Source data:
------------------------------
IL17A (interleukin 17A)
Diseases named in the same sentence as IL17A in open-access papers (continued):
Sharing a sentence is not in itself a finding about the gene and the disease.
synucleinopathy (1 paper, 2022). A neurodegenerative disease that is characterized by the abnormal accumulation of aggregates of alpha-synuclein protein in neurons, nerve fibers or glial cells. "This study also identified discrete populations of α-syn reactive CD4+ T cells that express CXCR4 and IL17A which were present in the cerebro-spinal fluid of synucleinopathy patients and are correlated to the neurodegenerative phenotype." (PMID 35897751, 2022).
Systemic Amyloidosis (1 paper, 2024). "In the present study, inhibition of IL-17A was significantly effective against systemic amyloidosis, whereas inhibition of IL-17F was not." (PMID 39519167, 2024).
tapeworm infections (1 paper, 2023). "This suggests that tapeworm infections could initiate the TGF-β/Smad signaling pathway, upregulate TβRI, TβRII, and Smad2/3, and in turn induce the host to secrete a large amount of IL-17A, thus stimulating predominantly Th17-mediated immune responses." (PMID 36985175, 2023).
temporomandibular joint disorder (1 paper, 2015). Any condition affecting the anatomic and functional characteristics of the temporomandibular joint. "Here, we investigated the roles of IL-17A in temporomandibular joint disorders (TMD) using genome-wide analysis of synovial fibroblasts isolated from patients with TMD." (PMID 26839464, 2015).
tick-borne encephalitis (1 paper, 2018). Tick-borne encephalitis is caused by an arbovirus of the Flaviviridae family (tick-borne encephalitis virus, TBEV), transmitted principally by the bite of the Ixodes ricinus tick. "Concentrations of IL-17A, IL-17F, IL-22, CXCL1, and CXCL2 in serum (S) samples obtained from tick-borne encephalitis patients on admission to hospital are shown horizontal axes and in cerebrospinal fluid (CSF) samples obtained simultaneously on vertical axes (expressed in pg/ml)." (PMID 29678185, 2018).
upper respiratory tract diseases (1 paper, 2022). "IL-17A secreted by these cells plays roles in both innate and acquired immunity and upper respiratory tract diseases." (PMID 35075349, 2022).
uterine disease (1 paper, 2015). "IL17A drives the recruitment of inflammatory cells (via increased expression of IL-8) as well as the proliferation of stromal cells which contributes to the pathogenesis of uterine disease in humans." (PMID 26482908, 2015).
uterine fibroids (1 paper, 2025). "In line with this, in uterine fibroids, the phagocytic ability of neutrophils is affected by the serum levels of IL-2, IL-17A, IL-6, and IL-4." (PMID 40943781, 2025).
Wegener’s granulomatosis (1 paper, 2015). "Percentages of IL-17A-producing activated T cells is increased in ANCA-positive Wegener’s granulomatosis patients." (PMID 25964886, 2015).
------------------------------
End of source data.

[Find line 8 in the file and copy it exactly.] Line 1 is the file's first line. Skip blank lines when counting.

tick-borne encephalitis (1 paper, 2018). Tick-borne encephalitis is caused by an arbovirus of the Flaviviridae family (tick-borne encephalitis virus, TBEV), transmitted principally by the bite of the Ixodes ricinus tick. "Concentrations of IL-17A, IL-17F, IL-22, CXCL1, and CXCL2 in serum (S) samples obtained from tick-borne encephalitis patients on admission to hospital are shown horizontal axes and in cerebrospinal fluid (CSF) samples obtained simultaneously on vertical axes (expressed in pg/ml)." (PMID 29678185, 2018).